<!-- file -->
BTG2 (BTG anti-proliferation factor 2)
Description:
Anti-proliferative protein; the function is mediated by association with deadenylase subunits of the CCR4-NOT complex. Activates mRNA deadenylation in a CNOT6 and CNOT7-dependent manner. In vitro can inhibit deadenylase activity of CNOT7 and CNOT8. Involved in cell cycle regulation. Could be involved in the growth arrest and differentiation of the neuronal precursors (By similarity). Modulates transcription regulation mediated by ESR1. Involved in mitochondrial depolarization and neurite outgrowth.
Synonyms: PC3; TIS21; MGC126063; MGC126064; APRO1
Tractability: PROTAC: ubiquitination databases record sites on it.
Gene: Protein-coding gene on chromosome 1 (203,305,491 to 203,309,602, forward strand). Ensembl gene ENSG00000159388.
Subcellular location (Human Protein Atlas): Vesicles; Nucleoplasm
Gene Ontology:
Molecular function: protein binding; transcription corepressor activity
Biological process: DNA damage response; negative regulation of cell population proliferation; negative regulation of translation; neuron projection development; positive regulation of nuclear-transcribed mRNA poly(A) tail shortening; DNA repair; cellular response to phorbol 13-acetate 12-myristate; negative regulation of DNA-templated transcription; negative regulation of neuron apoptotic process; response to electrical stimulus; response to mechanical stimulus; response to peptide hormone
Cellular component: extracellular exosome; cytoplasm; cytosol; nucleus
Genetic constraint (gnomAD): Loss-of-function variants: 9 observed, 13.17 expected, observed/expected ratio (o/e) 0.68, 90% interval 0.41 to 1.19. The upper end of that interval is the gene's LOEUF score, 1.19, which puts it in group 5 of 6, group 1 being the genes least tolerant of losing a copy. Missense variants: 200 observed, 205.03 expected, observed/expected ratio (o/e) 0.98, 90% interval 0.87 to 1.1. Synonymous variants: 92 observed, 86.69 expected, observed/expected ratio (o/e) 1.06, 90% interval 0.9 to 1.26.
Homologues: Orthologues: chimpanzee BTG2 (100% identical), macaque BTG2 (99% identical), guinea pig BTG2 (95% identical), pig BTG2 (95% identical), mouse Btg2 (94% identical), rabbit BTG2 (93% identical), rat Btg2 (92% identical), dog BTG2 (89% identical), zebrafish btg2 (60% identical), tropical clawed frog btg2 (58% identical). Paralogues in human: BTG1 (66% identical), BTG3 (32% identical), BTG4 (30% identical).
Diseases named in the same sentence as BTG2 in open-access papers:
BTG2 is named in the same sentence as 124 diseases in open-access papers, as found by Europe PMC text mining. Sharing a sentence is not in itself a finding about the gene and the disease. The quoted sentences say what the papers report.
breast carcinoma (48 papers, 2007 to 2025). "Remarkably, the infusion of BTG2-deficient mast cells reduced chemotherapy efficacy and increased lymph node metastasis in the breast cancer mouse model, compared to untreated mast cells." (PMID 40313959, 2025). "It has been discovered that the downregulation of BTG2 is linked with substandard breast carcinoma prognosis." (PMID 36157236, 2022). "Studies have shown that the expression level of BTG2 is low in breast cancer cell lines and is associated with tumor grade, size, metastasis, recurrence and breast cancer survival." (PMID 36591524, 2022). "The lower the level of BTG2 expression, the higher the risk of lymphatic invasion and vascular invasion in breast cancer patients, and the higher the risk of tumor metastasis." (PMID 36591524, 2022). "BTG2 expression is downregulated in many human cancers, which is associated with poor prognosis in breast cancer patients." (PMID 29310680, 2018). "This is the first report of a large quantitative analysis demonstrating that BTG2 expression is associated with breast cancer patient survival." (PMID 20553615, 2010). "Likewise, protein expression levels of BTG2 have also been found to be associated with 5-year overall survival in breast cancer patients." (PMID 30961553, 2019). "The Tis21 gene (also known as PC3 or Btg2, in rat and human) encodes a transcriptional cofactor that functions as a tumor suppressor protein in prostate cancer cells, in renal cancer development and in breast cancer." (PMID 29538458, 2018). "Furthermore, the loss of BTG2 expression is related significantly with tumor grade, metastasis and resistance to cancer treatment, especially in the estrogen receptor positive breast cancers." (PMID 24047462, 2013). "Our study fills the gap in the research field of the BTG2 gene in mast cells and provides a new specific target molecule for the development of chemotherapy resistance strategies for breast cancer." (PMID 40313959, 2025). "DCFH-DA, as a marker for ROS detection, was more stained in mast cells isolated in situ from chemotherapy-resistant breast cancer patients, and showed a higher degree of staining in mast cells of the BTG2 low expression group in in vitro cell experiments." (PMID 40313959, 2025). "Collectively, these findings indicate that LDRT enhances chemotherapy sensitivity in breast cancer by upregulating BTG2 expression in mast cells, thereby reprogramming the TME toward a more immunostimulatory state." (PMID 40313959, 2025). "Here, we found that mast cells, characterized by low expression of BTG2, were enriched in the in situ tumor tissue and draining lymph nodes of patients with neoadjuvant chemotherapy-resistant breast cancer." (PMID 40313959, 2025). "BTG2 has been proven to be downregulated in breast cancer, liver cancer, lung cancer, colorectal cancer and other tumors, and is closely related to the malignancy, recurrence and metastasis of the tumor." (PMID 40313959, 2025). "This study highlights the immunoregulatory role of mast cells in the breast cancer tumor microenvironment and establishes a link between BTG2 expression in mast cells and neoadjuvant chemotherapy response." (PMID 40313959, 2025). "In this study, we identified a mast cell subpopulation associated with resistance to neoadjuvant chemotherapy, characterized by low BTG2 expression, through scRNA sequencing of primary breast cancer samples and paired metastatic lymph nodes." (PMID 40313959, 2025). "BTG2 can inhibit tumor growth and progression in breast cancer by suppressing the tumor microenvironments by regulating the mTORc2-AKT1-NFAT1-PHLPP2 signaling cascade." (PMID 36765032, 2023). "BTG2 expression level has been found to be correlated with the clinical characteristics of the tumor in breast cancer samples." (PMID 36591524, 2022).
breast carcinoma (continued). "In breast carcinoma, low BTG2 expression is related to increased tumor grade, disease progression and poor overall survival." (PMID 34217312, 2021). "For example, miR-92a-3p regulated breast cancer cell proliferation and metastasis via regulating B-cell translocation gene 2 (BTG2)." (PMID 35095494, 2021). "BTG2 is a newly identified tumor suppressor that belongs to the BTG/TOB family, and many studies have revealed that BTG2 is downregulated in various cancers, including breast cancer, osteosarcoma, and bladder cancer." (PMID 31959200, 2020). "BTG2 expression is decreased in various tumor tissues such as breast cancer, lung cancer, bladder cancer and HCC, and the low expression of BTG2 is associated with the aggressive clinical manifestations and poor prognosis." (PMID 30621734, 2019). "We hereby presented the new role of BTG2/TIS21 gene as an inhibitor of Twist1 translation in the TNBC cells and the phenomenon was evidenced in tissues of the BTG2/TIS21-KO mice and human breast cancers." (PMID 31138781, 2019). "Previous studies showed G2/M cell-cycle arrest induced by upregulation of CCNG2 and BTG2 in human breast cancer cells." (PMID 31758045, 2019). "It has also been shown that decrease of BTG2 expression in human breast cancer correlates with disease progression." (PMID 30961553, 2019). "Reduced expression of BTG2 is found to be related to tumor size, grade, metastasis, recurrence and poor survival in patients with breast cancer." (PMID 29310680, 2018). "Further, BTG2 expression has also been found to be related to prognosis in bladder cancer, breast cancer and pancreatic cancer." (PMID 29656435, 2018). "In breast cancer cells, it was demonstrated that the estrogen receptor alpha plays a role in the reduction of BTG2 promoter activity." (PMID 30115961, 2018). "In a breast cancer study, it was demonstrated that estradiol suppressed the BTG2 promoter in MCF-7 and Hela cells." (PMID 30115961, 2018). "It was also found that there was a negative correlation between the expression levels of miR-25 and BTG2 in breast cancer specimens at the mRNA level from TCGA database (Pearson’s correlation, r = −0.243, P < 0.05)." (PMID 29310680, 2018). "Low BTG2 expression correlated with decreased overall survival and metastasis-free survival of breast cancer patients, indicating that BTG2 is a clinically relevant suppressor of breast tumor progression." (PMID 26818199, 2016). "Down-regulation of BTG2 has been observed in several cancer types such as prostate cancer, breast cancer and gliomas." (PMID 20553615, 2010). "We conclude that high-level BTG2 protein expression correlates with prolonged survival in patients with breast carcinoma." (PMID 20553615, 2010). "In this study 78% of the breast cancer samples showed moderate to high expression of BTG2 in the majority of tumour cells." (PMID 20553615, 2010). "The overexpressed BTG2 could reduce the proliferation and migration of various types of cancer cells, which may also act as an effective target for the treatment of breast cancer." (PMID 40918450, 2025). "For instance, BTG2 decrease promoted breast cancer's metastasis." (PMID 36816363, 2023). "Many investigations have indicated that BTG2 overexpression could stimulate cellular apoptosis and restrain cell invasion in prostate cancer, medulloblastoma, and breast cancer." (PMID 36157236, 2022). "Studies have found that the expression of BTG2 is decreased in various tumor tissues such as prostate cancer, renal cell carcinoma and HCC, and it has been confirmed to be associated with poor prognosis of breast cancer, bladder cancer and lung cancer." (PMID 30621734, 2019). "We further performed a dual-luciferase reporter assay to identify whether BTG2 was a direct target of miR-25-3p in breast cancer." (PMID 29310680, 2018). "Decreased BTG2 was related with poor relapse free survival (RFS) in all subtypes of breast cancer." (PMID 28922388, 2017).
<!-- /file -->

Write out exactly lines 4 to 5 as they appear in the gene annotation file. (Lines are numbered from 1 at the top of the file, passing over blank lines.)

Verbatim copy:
Synonyms: PC3; TIS21; MGC126063; MGC126064; APRO1
Tractability: PROTAC: ubiquitination databases record sites on it.